Kayaks with birds in the bckground

Tolderol Bird Sanctuary: Lake Alexandrina, Coorong — 5 December 2021

Twelve paddlers took advantage of the gentle winds forecast for Sunday morning to go for a gentle paddle amongst the reed beds of Tolderol Bird Sanctuary on Lake Alexandrina.

Tolderol is a well-regarded bird watching location, reed beds along the lake shore, grassy banks and shallow basins attract a wide variety of water fowl and migratory wader bird species. Late spring and summer are the best times to see the migratory birds which flock to this area. It is not a very well used park, with few amenities, and is not very well signposted.Birds starting to fly

On the water

Despite this everyone managed to find the designated meeting point, and we were on the water by 9:30. At the first opportunity we turned off the lake and entered the maze of the reed beds. Having a GPS with a track showing the route from our last visit should have made things easier, but trying to figure out how to work a brand new GPS on its first outing, along with finding some of the previously navigable routes now reeded over, made for some anxious moments. Aided by Bernard volunteering to stand up in his kayak to try and find us a route to open water (he didn’t capsize, ruining a good photo opportunity), we didn’t have too many dead ends, although we did have to push through some thick reeds a few times. All part of the fun.

We took advantage of the only dry(ish) ground around to have an early lunch stop. Peter Drewry showed some great foresight by bringing along a camp chair, the rest of us had to make do with sitting on the grass, carefully avoiding the sheep droppings. The nearby fence made a great place to hang up wet paddling gear, until somebody pointed out that it was an electric fence! We are still not sure if it was active or not, as nobody was brave enough to test it.

The return

Stretching the legsBy now the wind was starting to pick up so, with discretion being the better part of valour, we packed up and headed back to the launch spot by a more direct route staying to the outside of the reed beds, getting back to the cars by early afternoon. The winds in the Coorong have a habit of blowing up unexpectedly, and with the shallow waters things can become tricky very quickly.

Oh, and by the way we did see birds, lots of birds. See the pictures.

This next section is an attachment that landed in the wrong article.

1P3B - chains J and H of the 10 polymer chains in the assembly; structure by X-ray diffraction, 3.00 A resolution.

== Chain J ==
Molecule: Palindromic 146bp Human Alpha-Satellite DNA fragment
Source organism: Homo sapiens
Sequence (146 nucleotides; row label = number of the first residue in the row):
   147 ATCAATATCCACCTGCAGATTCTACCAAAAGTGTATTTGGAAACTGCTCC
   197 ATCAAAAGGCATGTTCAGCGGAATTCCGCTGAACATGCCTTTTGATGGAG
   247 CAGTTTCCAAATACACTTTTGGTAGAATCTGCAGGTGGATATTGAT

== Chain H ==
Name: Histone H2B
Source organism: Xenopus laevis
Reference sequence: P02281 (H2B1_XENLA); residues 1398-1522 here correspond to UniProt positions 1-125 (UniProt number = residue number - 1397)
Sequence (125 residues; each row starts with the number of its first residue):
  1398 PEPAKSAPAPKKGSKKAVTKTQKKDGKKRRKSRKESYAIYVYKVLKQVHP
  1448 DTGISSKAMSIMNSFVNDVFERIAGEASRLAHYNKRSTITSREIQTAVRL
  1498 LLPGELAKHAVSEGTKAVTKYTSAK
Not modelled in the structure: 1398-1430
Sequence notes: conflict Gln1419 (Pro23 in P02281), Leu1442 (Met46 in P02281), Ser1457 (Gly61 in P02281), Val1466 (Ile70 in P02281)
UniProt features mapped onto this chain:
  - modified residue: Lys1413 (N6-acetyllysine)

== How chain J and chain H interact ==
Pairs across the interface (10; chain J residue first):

National Park Sign

Beacon 19 to Barkers Knoll 16 October 2021

Perfect paddling conditions for the Beacon 19 to Barkers Knoll paddle on Sunday October 17. A lovely sunny day and a good sailing opportunity on the return leg.

It was great to see the large number of paddlers, especially considering that some had attended the Training Day at West Lakes the previous day.  Also, good to see  Greg Watts making the most of his drive down from Port Augusta for the weekend.

This was Shauna’s assessment day for Enclosed Sea Guide under the watchful eyes of Phil Doddridge. Shauna’s lead-up emails and briefings showed the considerable amount of work preparing for the trip. Under her leadership, paddlers were: Bernard and Frances Goble, Anne Langsford, Phil Doddridge, Mark Loram, Charlie and Marina Walker, Jo Molsher, Matt Eldred, and Greg Watts.

Paddling Upwind

Paddling Upwind

After 10am we set off from the Beacon 19 Boat Ramp on a nice leisurely paddle hoping to see plenty of bird life. We were not disappointed as we paddled towards the Murray Mouth. We saw numerous Black Swans as we navigated our way between the excitable cygnets rounded up by anxious looking parents.

As we progressed down the channel, those of us who hadn’t stopped for coffee looked longingly at the Coorong Café as we paddled past. Then the Spirit of the Coorong passed by heading towards the Murray Mouth. Some passengers raised their champagne glasses towards our group as they passed. Pretty sure they were heading further up the Coorong to Godfrey’s Landing for a lunch stop and walk through the dunes.

There were even more birds as we approached the Murray Mouth. I recognised (with help from Google!) a flock of Red Necked Avocet and Curlew Sandpiper on the sandbars. We missed our resident bird enthusiast – Peter Vincent on this trip. Also, numerous pelicans, but outnumbered by the black swans.

We could see the dredging barges at work as we approached the entrance to the Mouth.  Hopefully with more water coming down the Murray now and snow melt still ahead, dredging is reduced over the summer.

Taking a break

Taking a break

We stopped at the northern side and stretched our legs over the sandbars down to the Mouth. There were several 4WDs with families enjoying the setting. Some hoping to catch dinner while others just enjoying the view of the Mouth at the larger breaking waves.

After deciding on the safest track past the dredges we were on our way again passing the fishing shacks and making our way towards Barkers Knoll and our lunch stop. The wind picked up over lunch so several of the group were keen to be on our way for the return leg.

Wind was from the SE, making good conditions for the return run. Nothing like our usual 15kn runs, but still, lots of fun!  We were soon arriving at the Boat Ramp after covering 16km in just under 6 hours.

Phil conducted the debrief on our return and passed on the good news that Shauna had ticked all the boxes and he will be submitting the paperwork for Enclosed Sea Guide. Good work Shauna!, and we look forward to your next trip.